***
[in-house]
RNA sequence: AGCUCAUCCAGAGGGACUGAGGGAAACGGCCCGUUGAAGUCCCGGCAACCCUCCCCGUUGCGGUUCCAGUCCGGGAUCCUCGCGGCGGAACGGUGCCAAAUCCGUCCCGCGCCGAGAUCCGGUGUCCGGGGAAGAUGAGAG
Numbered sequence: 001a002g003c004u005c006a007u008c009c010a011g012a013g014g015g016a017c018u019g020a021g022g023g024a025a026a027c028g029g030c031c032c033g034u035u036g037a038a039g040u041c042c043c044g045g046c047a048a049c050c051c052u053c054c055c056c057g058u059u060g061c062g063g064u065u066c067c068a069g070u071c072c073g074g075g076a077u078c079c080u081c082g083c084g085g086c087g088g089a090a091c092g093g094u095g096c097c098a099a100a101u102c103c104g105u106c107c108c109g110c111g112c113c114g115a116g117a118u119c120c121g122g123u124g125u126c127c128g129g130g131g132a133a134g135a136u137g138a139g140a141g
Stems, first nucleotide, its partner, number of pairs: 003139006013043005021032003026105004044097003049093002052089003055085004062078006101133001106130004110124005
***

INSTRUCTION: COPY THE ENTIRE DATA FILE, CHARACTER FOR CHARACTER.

[in-house]
RNA sequence: AGCUCAUCCAGAGGGACUGAGGGAAACGGCCCGUUGAAGUCCCGGCAACCCUCCCCGUUGCGGUUCCAGUCCGGGAUCCUCGCGGCGGAACGGUGCCAAAUCCGUCCCGCGCCGAGAUCCGGUGUCCGGGGAAGAUGAGAG
Numbered sequence: 001a002g003c004u005c006a007u008c009c010a011g012a013g014g015g016a017c018u019g020a021g022g023g024a025a026a027c028g029g030c031c032c033g034u035u036g037a038a039g040u041c042c043c044g045g046c047a048a049c050c051c052u053c054c055c056c057g058u059u060g061c062g063g064u065u066c067c068a069g070u071c072c073g074g075g076a077u078c079c080u081c082g083c084g085g086c087g088g089a090a091c092g093g094u095g096c097c098a099a100a101u102c103c104g105u106c107c108c109g110c111g112c113c114g115a116g117a118u119c120c121g122g123u124g125u126c127c128g129g130g131g132a133a134g135a136u137g138a139g140a141g
Stems, first nucleotide, its partner, number of pairs: 003139006013043005021032003026105004044097003049093002052089003055085004062078006101133001106130004110124005